At the monthly meeting of the Waymart Borough Council a member of the Pennsylvania Department of Transportation (PennDOT) talked about a possible agreement that could take place between both governmental entities.
- At the monthly meeting of the Waymart Borough Council a member of the Pennsylvania Department of Transportation (PennDOT) talked about a possible agreement that could take place between both governmental entities.
It is the Agility Program, which essentially lets state and local governments work together and share resources.
"It starts with a resolution then paperwork is submitted," said Vince Griffis of PennDOT. "It's initially a five year agreement, but you can submit a letter of extension, which could make it an eight year agreement."
Griffis said that the council and PennDOT would have a work plan and it would allow the borough to "work out the debt."
"We do work for you and you do the same for us," Griffis said.
"Can this include the bridge cleanup?" asked council member Jane Varcoe, to which Griffis said it could.
One of the items discussed that would be part of this agreement, if the council decided to take part, was the drainage issue on Carbondale Road.
"It's not a PennDOT problem," Griffis said. "It's the property owners."
This means it's not up to PennDOT to fix it. However, he said if the borough opted into the agility agreement, PennDOT "may be able to help."
"The proposal estimates the cost to be about $20,000," Griffis said. "The borough would return $20,000 in services to PennDOT."
He said that anything PennDOT would normally do that the borough did instead, would count as services rendered.
Griffis also told council that any pipeline under a state road is the "borough responsibility."
The drainage problem falls between the Vinton and Wolfe properties on Carbondale Road.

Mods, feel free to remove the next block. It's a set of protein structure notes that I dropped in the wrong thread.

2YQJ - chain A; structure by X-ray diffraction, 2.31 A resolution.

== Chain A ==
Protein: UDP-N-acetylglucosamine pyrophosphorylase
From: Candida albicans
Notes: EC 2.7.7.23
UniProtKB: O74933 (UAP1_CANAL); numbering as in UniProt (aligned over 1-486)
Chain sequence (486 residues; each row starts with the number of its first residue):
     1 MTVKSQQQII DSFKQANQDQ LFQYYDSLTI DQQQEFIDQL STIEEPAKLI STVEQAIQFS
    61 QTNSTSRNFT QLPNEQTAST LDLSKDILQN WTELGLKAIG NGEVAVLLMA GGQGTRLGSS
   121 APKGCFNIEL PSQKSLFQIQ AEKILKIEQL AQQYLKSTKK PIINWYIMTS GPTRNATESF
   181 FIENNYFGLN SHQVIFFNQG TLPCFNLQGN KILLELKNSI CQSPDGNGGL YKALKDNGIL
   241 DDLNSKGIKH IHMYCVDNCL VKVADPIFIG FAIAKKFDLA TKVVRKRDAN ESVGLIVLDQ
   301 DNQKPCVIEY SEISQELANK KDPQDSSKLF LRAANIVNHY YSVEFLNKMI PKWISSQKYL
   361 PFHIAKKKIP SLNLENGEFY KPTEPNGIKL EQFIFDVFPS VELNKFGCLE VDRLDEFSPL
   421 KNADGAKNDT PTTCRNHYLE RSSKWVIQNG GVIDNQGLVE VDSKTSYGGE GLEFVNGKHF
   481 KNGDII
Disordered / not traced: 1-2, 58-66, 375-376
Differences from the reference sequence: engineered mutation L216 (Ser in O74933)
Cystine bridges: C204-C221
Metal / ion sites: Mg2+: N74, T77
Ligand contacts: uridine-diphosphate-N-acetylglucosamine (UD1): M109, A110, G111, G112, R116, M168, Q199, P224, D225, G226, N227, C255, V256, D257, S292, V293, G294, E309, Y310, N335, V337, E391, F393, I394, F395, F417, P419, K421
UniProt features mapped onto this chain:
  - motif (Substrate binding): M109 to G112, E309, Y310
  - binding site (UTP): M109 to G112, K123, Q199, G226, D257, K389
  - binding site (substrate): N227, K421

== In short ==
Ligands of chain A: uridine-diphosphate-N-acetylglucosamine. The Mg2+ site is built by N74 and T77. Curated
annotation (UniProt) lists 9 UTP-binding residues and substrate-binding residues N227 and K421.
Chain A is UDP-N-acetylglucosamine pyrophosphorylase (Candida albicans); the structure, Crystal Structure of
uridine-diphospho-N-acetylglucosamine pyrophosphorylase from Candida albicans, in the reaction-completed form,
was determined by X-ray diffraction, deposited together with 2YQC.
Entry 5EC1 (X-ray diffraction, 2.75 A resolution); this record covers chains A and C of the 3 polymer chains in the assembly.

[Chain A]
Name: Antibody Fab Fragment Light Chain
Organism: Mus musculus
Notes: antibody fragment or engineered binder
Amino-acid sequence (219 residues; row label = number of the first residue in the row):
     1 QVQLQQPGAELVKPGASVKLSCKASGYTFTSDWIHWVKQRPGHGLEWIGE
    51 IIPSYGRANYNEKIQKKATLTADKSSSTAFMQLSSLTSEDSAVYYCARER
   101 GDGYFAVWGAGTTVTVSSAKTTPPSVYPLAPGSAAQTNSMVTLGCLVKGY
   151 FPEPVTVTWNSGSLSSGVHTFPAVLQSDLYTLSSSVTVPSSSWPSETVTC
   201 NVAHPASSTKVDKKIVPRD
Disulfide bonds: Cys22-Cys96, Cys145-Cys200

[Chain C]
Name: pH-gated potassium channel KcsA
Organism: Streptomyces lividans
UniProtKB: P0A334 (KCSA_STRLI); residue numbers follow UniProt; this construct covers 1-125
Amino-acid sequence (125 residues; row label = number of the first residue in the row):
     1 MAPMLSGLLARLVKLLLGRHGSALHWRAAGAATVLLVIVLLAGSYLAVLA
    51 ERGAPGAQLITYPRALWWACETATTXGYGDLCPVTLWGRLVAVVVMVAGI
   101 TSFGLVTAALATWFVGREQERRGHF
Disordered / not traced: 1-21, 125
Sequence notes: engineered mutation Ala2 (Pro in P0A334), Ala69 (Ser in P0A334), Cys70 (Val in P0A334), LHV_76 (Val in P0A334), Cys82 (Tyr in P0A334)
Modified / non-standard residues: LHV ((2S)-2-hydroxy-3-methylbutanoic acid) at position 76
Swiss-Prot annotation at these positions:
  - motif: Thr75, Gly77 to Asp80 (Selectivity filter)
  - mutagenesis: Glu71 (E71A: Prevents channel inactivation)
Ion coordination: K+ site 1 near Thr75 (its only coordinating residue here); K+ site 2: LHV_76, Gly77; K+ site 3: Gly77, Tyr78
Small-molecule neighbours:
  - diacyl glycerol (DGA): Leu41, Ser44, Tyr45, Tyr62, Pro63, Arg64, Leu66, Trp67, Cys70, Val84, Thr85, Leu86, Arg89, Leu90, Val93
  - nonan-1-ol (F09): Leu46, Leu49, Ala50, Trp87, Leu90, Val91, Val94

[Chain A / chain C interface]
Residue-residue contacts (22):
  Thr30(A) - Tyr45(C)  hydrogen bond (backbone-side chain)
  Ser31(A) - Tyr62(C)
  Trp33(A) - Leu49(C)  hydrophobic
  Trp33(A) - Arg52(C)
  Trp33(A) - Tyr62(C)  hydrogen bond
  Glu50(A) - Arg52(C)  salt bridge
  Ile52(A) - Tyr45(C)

The Vintons were at the meeting and had a few words to say.
"We didn't want to dump this on the borough," said Donna Vinton. "We had several meetings about it and for most of those we were told it was our problem. Then I wrote a letter about it and then we were told it was the state's problem. We don't want you to feel like we dumped this on you. It's a dangerous problem between the two properties. I'm glad it will be rectified, even if it's not until the spring."
"I hope we can work it out," said council president Chip Norella. "This program is a wonderful thing."
"I think it's a good program, but it's also a lot to enter into," stated Griffis.
The program can also benefit the borough in the future. Griffis said the agreement can be renewed "as many times" as they want.
"There are four pages of items that we can do and we have to calculate in the borough's resources," he said.
He also mentioned that there are safety grants available. Varcoe said since the borough only has 1,341 people, they are put "way down" the list.
"There are also penalties if either party doesn't fulfill their obligation," Griffis said.
"We aren't obligated to do this, but I think it's a good program," said Norella.
The council decided to have solicitor Chris Farrell look over everything to make sure they all understand what the agility program entails, before making a decision.
• The Chili Cookoff will take place on Sept. 29 in the park. Council member Lil Rollison said "a lot" have committed to it. It will be from 1-5 p.m.
• On Aug. 30 the two poles were done on Railroad Lane. Council member AJ Gaudenzi said he's "happy" that all parties involved were able to work together and get it done. Council commended him on a good job.
• The Waymart Lion's Club said that it would cost around $80,000 to redo the tennis courts. They also said that they would contribute $25,000 to getting them done.